This was a bit of a random post and related less to education than to just making sense of my day.  Hopefully my ideas will get you thinking about how you stay organized and maybe I will make a difference by inspiring you to try something different.  You can help me become more organized by giving me feedback.  Am I missing something?  Are you doing something different?  Let my know my leaving a comment below.

23 More Google Apps

It seems like it has been a while since I have posted an update, but with the holiday, I’m not surprised.  One thing I found while on vacation was that Google has made 23 more apps available for Google Apps users.  This has been a long time coming and I’m excited that schools finally have the opportunity to begin using more of these tools in their classrooms.  Here are a couple of the apps that are new that I’m excited about:

Blogger: For those who don’t know, blogger is a Google’s blogging platform and is quite simple for teachers and students to begin blogging and sharing their ideas with the rest of the world.  I know many teachers that have been frustrated in the past with the lack of access to this app.  However, now teachers can begin having their students complete blogging activities in their courses and help students develop a reflective voice that is necessary for life long learning.

Reader: Central to my PLN is my Google Reader page.  I follow a number of blogs from educational techology, to politics, to design, to weird and wacky news.  I have found that through the use of Google Reader that I have become more informed with what is happening in my field as well as staying abreast of what’s happening in the rest of the world.  Living in a rural state it is easy to become isolated with the lack of different ideas coming at you everyday.  Through the use of Google Reader I have been able to have my beliefs challenged, which has made me a better educator and person.

Picasa Web Albums: Picasa has become one of the ways I share pictures with family, friends, and co-workers, not to mention it is the place that I use to upload images to use on Web sites as slideshows.  This may be a simple app, but it does open the doors for increased multimedia applications in the classroom, whether it be through an annotated slideshow that tells a story or simply a way to share pictures of a class field trip.

Having access to additional google apps has made teaching more flexible.  Teachers now have more resources in their arsenal that are now easier to use since students don’t need to have an additional email account to access certain apps.  Not to mention the fact that IT admins now have greater control over these sites, so if a student violates an AUP, they can now restrict access to the apps, as well as follow other compliance policies.  This is a very exciting time and I can’t wait to see how teachers in all areas integrate some of these apps into their instruction.

ePortfolio follow-up

portfolios

I thought I would post a follow-up to my last post about eportfolios, which focused more on what I thought about ePortfolios as a medium for showing what we know and how I think they can best be done.  In the world we live in today, we need to consider the resources we draw upon to teach our students.  With very little effort, and maybe just a bit of thought, most teachers can find a media rich resource to use in class.  But how do we document the effective use of such rich resources if we are completing paper based portfolios?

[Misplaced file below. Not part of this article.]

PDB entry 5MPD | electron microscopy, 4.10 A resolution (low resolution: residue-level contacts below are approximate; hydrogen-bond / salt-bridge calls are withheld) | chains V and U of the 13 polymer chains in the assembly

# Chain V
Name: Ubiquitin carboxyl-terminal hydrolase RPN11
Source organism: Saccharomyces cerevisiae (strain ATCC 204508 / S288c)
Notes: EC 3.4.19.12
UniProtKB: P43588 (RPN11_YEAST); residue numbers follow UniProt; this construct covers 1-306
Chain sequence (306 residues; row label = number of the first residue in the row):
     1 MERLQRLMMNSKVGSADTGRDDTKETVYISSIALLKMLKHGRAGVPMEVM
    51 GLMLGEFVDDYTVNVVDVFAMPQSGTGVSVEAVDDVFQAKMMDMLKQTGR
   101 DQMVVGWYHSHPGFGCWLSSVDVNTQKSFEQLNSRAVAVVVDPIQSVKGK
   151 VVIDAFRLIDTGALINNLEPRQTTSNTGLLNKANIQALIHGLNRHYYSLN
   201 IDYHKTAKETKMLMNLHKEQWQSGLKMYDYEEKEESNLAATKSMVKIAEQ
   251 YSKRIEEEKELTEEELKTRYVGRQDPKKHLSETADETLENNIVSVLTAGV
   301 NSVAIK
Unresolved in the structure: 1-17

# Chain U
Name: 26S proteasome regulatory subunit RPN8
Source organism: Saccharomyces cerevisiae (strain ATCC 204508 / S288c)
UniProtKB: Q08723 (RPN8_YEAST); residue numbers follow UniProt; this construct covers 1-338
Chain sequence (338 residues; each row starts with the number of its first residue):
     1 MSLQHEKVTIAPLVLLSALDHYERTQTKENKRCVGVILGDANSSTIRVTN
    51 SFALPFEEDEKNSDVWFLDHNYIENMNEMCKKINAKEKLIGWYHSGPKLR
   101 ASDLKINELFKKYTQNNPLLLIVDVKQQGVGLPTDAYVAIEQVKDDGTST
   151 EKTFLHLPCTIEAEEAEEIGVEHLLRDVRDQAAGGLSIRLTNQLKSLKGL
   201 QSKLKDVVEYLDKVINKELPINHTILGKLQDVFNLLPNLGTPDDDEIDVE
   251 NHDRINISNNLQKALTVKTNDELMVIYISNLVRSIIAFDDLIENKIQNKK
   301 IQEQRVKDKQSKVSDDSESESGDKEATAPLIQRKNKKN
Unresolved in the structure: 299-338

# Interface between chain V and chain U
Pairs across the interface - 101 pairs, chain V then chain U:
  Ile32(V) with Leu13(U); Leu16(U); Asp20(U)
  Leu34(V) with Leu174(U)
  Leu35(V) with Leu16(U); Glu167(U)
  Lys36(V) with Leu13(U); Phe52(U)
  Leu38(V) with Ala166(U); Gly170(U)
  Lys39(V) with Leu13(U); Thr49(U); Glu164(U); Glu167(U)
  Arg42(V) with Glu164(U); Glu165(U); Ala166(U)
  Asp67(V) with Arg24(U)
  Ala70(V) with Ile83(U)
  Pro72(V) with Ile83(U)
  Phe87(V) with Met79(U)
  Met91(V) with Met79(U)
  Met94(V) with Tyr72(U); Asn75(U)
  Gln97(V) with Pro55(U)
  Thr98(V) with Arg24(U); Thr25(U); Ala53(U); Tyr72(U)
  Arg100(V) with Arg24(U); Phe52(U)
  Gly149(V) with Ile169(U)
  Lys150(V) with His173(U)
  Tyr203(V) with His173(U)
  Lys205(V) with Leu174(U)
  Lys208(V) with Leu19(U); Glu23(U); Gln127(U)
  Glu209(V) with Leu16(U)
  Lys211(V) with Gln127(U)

The easiest way is to ditch the paper and go with an electronic portfolio or ePortfolio.  ePortfolios can take many forms, from non-linear PowerPoints to simple Web pages to full fledge Web 2.0 wikis, blogs, or even social networks.  The main thing to keep in mind is that the person creating the ePortfolio chooses the platform that works best for them, not their administrator or next door teacher.  Finding the right platform can be a little overwhelming, but here are some things to keep in mind:

  • Pick a platform that represents your work the best.
  • Pick a platform that doesn’t require a significant time commitment to learn the basics of “how” to use the software.  Some time investment will be required, but it shouldn’t be so much that you don’t have time for anything else.
  • Think about the type of media you will be using.  If you have video, but no way to embed said video you might want to find a different platform.
  • If you don’t know what platform will work for you, ask for help.  Talk to your administrator, the teachers in your hallway, or even ask for help on Twitter or Facebook.  Many people have been where you are and can help show you the way out.

What I like about ePortfolios, and really paper portfolios, is how easy it is to reflect on the “artifact.”  In most Web 2.0 platforms we have today, there are comment features for nearly everything associated with the software being used.  Whether it be a blog, wiki, podcast, etc., there is almost always some way to make a comment.  This easy access allows us to not only reflect on what we are doing and teaching, but it also allows others to comment on our work and provide feedback.  The power is in the feedback, not the process.  We are often blinded when we look at our own work, so it helps when someone we trust or even someone we haven’t built a trust with, takes a look at our work.

While this post focused more on teachers and ePortfolios, I think they are a great idea for students as well.  If I were teaching a class, I would have all students create an ePortfolio where they could submit their assignments for the course.  I would also have them share the URLs for the ePortfolios with other students in the class, and even other students, teachers, or experts in the state, nation, and world.  Give students the means and platform to speak from and to receive feedback from the rest of the world.  While you may be a very accomplished and educated teacher, receiving feedback from others may make more of an impact on your students’ education than you ever can.  And that’s okay.

Here are some platform ideas for creating ePortfolios.  Note: this is not a how-to perse or an exhaustive list, but rather a list of possibilities.

  • Blog
  • Wiki
  • Web Page
  • Social Networking site: Ning, Facebook Page
  • Podcasts
  • PowerPoint
  • Moodle
  • BlackBoard